Setting up a single game

Every game setup is standalone, and contains the files needed to get it running on MiSTer.

  • Simply unpack the zip for the game you want, the file structure will look something like this:
_DOS Games/
  Super Cars International.mgl
      super cars international/
        [hard drive images go here]
  • Copy these files and folders to the root of your MiSTer SD card (use the “Replace Files” or “Merge” option if your OS asks to overwrite the config files).

(Obviously, make a backup copy of your AO486.CFG file if you already have a setup you want to keep.)

Starting the game

Once the files have been copied over,

  • Boot up your MiSTer.
  • You will see a new, top-level DOS Games section in the menu, select it.
  • Select the game you want to start playing.
  • The game will boot with the default settings for graphics and sound, including any memory managers or drivers needed.

Setting up multiple games at once

If you are trying to add multiple games to your system all in one go, the process is very similar:

  • Unpack all the zip files to the same folder — often shown as “Extract Here” or a similar option, depending on which unpacking application you are using. Also, when asked, “Replace All”, since the config file is the same for every game, but it is included to make sure the game also works stand-alone.
  • The structure should then look something like this:
_DOS Games/
  First Game.mgl
  Second Game.mgl
  Third Game.mgl
      first game/
        [hard drive images go here]
      second game/
        [hard drive images go here]
      third game/
        [hard drive images go here]

  • Copy these files and folders to the root of your MiSTer SD card. The .cfg file is the same for every game, so there will only be one once you have unpacked all the games.

Other questions

I can’t find game XYZ! Can you add it?

The general idea for the main 0MHz DOS Collection is to be relatively manageable and only include setups for the 2-300 very best games / game series, and perfect those — and instead let the community make any setups for games that don’t meet that high bar (which is of course extremely subjective).

Using “0MHz” as a shorthand for this kind of MGL-based setup approach is of course OK, and since we just link to a search term on, other packages will show too. There are already additional setups made by other people, but the core collection will stay around its current size.

Can I use the ao486 core with just a gamepad/joystick setup?

While we aim to make it as simple as possible to use the 0MHz DOS Collection usable with only controllers, the PC DOS era is a little bit of a wild west when it comes to joystick and controller setups. We recommend that you have a mouse and keyboard available while using this core on MiSTer.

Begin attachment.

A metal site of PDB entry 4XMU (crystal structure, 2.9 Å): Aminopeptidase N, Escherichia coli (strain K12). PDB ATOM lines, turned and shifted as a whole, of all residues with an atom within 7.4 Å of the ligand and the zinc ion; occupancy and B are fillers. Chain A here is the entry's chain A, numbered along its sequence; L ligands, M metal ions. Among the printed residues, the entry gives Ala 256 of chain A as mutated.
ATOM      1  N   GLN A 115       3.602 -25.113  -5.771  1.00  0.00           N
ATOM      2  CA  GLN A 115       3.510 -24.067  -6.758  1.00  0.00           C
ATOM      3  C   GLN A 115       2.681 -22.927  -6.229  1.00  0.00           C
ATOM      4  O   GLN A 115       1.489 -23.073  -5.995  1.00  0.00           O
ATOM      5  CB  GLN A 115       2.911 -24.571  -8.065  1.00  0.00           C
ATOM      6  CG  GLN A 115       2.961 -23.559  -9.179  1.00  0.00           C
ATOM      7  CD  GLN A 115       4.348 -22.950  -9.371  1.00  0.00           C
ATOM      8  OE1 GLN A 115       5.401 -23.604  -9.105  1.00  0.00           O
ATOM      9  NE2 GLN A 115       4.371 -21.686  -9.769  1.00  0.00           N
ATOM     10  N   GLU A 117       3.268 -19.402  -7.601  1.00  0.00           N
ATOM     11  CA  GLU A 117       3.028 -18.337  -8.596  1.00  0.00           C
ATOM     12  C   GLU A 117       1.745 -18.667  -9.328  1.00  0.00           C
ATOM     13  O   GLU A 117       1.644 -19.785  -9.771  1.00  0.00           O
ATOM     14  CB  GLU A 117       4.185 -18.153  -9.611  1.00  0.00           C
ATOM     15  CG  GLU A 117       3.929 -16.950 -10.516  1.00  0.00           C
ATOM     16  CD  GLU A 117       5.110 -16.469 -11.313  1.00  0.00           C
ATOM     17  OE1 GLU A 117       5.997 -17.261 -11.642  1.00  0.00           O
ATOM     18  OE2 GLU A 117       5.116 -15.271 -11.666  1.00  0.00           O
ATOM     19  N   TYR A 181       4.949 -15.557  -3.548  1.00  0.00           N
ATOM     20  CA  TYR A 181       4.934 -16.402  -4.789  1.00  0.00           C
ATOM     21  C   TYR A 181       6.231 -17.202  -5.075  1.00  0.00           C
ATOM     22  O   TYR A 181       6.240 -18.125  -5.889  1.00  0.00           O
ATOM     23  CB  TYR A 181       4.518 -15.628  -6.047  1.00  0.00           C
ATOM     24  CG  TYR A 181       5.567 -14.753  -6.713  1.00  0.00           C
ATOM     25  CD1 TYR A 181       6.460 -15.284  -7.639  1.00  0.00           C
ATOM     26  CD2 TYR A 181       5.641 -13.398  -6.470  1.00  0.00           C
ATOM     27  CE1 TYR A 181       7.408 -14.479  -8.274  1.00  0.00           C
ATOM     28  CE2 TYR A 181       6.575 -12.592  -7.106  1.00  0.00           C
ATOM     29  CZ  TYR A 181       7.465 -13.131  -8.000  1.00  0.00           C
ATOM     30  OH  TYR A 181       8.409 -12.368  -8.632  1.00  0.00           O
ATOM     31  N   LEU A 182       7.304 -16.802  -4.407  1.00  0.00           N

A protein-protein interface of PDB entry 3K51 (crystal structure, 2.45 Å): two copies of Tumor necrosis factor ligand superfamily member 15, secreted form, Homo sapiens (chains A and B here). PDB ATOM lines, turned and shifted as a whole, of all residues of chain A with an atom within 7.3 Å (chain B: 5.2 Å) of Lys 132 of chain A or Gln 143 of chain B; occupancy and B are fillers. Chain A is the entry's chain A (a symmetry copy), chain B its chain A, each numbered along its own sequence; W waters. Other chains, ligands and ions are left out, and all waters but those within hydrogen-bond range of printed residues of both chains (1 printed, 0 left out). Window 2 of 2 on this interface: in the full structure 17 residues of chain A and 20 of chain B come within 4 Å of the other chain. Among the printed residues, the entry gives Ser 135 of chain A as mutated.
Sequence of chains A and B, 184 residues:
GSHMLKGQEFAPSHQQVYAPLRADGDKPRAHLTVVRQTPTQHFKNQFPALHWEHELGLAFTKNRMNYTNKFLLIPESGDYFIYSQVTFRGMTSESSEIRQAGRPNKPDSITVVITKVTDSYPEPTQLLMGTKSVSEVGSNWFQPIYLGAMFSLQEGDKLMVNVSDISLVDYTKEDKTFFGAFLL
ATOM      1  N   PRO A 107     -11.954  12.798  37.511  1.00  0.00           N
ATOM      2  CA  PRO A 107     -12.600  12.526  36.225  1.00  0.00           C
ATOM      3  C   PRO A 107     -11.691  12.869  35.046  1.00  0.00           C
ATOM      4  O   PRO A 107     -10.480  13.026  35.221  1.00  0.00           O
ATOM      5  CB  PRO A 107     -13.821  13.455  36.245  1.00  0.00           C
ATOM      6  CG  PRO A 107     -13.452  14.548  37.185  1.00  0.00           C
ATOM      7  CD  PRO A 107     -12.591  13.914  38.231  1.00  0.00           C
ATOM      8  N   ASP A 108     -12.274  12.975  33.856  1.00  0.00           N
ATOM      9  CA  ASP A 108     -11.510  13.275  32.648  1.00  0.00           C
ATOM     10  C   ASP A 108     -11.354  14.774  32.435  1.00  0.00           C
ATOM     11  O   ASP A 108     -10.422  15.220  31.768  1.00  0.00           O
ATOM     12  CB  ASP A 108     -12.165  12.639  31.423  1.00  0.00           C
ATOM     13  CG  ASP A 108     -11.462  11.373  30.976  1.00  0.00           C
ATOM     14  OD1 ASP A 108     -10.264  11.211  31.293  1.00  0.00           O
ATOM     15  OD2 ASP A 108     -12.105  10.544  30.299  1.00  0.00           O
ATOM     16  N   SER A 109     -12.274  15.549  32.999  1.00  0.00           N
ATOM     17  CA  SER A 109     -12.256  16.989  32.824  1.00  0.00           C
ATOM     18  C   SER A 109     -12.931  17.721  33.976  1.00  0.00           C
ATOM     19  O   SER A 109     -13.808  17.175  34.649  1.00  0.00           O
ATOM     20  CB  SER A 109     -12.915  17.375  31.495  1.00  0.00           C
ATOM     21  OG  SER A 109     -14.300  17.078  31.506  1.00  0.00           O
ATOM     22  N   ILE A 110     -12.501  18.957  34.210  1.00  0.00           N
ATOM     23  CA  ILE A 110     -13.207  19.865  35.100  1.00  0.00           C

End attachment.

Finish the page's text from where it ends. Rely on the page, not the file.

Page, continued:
Can I run the DOS games on a 15kHz CRT TV or monitor?

Yes, you can use the scaler to output a 15kHz signal that should work on consumer TVs and PVMs/BVMs, but do note that some games may be too high resolution for e.g. text to be readable. Also, not all CRTs will be able to handle this, but we have seen success with the below settings on several CRTs.

Add the following to your MiSTer.ini:


Then, in the core’s Audio and Video section, set Aspect Ratio to Full Screen, and VSync to 60hz. Save the settings and restart the core.

You can play around with the values a little to improve centering on your particular display. The three values are horizontal front porch (40), sync (136) and back porch (176), which control the width and centering of the picture. Adjusting vertical sync is a lot trickier and you won’t have as much room to play with.

(Thanks to Christoph Helms for these settings! If you want more detail or other settings, check out the forum thread)

Can I put the games on external storage or a network storage?

Yes, this should work. Just make sure the DOS Games directory and ao486.cfg file is located on your SD card, then the HD images can be on your USB or NAS.

Should I worry about PC/DOS viruses?

In short: No.

Viruses on the PC were quite common, and some retail games even shipped with infected disks in the box.

Even though we don’t control what’s being used as inputs to the script that creates the 0MHz DOS Collection setup, pretty much all games and demos run inside VHD containers, you can think of them as “virtualization for DOS”. Their job is to insulate the game from the rest of the system, reset CPU vectors, and other system state preservation. So even if a game or demo contains a virus, it cannot stay resident in memory, and will not spread to the rest of the system outside of the sandbox it has been given. Whenever you switch to a new game, the core does a cold boot, and nothing survives.

If you want to check the state of a given setup you downloaded from the internet, use your favorite antivirus tool. But unless you try to mount old hard drive images and start these games on your Windows PC, there is no way to contract a virus on your system. Most antivirus software is generally of poor quality, and false positives are not uncommon, but also nothing to worry about.

We check all files that are under our control for viruses before release.